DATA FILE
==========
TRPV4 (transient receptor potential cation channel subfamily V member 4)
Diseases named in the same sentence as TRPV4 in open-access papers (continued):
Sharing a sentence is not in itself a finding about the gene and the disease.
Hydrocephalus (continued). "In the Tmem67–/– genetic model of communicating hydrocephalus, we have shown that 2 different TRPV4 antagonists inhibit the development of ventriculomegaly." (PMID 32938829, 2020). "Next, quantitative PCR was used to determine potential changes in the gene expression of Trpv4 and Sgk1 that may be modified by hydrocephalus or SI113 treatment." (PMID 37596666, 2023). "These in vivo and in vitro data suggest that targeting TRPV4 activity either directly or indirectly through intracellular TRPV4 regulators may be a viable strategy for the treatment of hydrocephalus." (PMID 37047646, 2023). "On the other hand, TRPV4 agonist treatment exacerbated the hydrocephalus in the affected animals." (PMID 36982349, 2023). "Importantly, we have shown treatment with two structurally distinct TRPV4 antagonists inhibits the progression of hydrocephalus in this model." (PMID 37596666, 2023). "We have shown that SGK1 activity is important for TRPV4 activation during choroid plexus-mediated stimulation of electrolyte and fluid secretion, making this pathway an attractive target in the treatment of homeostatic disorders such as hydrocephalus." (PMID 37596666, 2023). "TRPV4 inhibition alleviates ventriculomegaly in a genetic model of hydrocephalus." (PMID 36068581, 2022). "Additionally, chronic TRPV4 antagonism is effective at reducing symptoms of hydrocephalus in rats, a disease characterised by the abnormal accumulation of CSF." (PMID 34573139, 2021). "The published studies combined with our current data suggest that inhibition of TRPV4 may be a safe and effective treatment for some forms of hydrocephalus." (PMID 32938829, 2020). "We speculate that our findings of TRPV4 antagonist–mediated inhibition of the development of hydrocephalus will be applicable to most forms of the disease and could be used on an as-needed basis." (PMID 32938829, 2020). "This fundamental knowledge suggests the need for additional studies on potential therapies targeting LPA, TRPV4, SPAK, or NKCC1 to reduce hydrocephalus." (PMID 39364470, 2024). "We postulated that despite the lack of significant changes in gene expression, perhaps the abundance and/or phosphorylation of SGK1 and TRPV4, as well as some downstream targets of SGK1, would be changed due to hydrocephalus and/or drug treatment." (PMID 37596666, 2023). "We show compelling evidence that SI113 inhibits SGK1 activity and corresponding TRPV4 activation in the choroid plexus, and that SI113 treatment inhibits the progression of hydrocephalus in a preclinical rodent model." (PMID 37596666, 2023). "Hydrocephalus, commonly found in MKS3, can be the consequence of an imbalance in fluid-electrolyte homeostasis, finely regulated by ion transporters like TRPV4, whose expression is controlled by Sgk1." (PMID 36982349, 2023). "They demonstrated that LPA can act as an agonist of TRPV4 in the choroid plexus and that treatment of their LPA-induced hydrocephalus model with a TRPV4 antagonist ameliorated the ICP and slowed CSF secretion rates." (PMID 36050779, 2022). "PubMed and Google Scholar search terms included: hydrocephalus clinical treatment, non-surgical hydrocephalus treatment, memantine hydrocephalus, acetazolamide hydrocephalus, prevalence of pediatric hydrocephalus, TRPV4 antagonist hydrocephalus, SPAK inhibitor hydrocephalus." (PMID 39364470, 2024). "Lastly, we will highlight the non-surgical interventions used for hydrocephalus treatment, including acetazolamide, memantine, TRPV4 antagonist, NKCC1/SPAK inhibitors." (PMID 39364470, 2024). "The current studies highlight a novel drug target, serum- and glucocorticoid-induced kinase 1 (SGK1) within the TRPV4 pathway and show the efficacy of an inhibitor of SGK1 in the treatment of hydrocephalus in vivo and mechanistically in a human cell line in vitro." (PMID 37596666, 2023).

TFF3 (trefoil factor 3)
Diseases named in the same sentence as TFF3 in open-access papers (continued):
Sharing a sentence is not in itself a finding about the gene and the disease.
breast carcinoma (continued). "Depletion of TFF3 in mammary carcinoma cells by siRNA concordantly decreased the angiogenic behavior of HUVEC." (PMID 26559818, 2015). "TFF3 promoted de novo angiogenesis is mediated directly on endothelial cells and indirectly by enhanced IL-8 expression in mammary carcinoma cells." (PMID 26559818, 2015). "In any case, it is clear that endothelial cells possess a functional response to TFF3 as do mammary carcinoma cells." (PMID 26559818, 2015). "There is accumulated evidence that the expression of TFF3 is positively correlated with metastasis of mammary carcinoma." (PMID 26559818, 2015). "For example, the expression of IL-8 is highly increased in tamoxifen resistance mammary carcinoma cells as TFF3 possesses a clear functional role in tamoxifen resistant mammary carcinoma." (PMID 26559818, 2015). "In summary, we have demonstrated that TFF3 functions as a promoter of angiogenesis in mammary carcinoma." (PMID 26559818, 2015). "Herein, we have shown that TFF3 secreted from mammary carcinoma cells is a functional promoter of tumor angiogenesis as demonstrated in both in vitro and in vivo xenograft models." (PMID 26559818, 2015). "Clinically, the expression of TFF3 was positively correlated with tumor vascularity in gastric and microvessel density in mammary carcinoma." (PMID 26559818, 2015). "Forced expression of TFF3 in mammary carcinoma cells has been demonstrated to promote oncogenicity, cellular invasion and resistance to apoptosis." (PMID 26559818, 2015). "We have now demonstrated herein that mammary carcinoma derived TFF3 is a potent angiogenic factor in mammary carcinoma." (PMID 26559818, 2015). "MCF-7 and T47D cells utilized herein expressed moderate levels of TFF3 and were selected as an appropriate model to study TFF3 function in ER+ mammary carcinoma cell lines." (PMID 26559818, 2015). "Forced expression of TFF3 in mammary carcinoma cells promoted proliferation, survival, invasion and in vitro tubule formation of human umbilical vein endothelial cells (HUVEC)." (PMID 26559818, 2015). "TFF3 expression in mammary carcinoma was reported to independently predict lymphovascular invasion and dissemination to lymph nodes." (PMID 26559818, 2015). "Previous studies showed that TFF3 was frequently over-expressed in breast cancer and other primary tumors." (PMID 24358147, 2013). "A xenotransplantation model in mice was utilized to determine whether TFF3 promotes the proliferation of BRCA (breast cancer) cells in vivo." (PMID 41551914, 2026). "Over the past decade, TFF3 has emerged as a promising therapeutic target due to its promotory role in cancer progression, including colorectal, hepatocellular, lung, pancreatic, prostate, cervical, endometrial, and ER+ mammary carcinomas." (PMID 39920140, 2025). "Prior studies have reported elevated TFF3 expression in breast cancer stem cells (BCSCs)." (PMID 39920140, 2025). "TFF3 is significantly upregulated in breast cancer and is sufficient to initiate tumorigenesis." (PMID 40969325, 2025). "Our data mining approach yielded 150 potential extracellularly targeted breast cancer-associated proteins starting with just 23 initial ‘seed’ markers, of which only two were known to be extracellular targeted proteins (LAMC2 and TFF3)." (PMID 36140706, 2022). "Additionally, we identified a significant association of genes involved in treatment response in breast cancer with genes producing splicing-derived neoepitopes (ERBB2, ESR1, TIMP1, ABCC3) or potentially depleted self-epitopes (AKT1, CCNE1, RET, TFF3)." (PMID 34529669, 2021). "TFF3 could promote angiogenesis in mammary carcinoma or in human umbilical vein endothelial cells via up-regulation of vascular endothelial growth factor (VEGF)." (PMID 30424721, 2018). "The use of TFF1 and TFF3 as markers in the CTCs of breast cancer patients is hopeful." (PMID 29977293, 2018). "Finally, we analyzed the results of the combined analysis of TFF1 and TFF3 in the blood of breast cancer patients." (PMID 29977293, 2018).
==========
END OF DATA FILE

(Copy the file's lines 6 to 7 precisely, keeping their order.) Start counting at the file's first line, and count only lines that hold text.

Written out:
Diseases named in the same sentence as TFF3 in open-access papers (continued):
Sharing a sentence is not in itself a finding about the gene and the disease.